A doctor mingles with patients and staff outside Kirkuk General Hospital in Kirkuk, Iraq. The 400-bed hospital must defer non-life-threatening procedures in order to make their medical supplies last until the international community arrives on their doorstep with aid.

A doctor mingles with patients and staff outside Kirkuk General Hospital in Kirkuk, Iraq. The 400-bed hospital must defer non-life-threatening procedures in order to make their medical supplies last until the international community arrives on their doorstep with aid. (Kevin Dougherty / S&S)

INKAWA, Iraq — It took the little white airplane with baby blue lettering 3 hours and 12 minutes to fly from Amman, Jordan, to an Iraqi airfield outside the city of Irbil.

For some, the short journey was long overdue.

The first wave of non-military-related aircraft began arriving in Iraq last week. A plane carrying communications equipment and six people landed early in the week at the airfield in Inkawa, a suburb of Irbil where many nongovernmental organizations are based in the north. A similar flight was scheduled for Baghdad later in the week.

Once the equipment is up and operating, medical supplies and other badly needed material will be on their way.

“There’s no point in bringing in a pile of [medical] drugs if you can’t coordinate where it needs to go,” said Susan MacGregor, a representative of Air Serv International, a relief agency that specializes in humanitarian airlift.

MacGregor anticipates more opportunities in the coming weeks, providing planes gain permission from the U.S. military’s regional air management control center in Qatar. For Air Serv, it took three weeks and about seven formal requests before it gained clearance.

“We had a leg up because they knew who we were” from Afghanistan, she said.

Some relief workers wish the military had moved a bit quicker to grant the access.

In late April, one well-meaning doctor lobbied the military and others to the point of annoyance. He was asking to have two teenage girls with a rare form of leukemia flown to Germany, where three civilian hospitals were said to have offered their services. Such specialized care is not readily available in Iraq.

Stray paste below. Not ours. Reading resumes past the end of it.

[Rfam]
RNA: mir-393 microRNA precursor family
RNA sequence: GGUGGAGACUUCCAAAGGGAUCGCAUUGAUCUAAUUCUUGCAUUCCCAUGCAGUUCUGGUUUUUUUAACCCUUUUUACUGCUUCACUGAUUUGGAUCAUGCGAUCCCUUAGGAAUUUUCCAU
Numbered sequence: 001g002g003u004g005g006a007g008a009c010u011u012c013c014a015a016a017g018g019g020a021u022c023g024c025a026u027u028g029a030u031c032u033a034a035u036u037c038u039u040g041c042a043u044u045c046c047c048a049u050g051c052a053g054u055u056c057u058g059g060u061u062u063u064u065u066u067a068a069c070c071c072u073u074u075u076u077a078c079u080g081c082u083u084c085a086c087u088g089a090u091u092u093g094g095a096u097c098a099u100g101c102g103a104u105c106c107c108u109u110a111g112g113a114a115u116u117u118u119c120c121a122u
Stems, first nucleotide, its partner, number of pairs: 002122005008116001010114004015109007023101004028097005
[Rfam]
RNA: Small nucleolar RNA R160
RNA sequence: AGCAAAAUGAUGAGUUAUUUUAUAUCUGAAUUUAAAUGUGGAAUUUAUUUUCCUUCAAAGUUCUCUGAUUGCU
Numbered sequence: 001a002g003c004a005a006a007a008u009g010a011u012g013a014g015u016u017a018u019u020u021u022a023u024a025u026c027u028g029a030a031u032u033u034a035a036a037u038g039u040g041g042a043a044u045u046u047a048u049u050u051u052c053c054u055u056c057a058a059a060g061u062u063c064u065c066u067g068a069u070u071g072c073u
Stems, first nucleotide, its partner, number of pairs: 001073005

One girl later died. The other is still alive because doctors treating her were able to improvise the treatment she needed to extend her life.

“I have the authority to work [humanitarian flights] if it comes through the proper channels,” said Air Force Col. Jim Callahan, the 506th Air Expeditionary Group commander at Kirkuk airfield. “The key is the NGOs need to be really proactive and work with the State Department.”

Callahan scoffed at any suggestion that the military hasn’t moved fast enough.

He and his predecessor, Col. Gregory Cook, who led the effort to open the airfield, winced with worry when they heard about the girls. They made a formal request, but the doctor, unfamiliar with the protocol and working solo, didn’t follow up.

Another health care provider expressed frustration over the lack of coordination on the ground when her team arrived. They would visit a village to make an assessment, only to find another medical NGO already on the scene.

In the last week or so, Kurdish authorities and U.S. military civil affairs personnel have stepped up efforts to eliminate any confusion or redundancy. Each Sunday morning, a coordination meeting is held with representatives of at least 15 different NGOs.

“That has happened,” said Army Maj. Carey Blake of the 404th Civil Affairs Battalion in reference to the initial confusion caused by well-meaning people pouring into a country still technically at war. “We’re really working hard to nip that in the bud.”

People and agencies, she said, are beginning to pull together in a coordinated way, and she promised “a flurry of activity aimed at getting supplies and expertise into Iraq.”

In some cases, civil affairs personnel are taking matters into their own hands.

A hospital in Mosul, for example, was short of oxygen. A team discovered electricity was off in the plant that used to supply the oxygen. They arranged for power to be restored, and now the oxygen shortage has abated.

“Everybody,” Blake said, “is trying to get a grip on what the needs are and where the resources are.”

Doctors in Mosul, according to an after-action report, pleaded with a civil affairs team for better hospital security and medical supplies.

A recent report stated “armed locals have been at the hospital daily, threatening the staff and taking things.” It also noted a critical shortage of bandages, antibiotics, saline drips, painkillers and other basic supplies.

The security situation in Mosul and Kirkuk has steadily improved, military officials said, but other needs remain, especially in the area of health, water and sanitation.

Interestingly, both cities are on the Iraqi side of the so-called “green line,” which once divided Saddam Hussein’s forces from the Kurdish-dominated north. Some of the problems are attributed to the war, though most stem from general neglect.

While problems remain, even in Irbil, people in the north say they wouldn’t change places with the Iraqis in the south for anything. It was the south that bore the brunt of the war and, over the past decade, the misrule of Saddam Hussein.

With respect to health needs in the south, it would take an armada of aircraft to quickly turn things around. That isn’t expected to happen, but MacGregor and Blake believe the humanitarian effort is entering a new phase.

“The fact that one [civilian humanitarian] aircraft got through,” Blake said shortly after the Air Serv plane landed, “is a strong indication that a barrier has been broken.”

Sign Up for Daily Headlines

Sign up to receive a daily email of today's top military news stories from Stars and Stripes and top news outlets from around the world.

Sign Up Now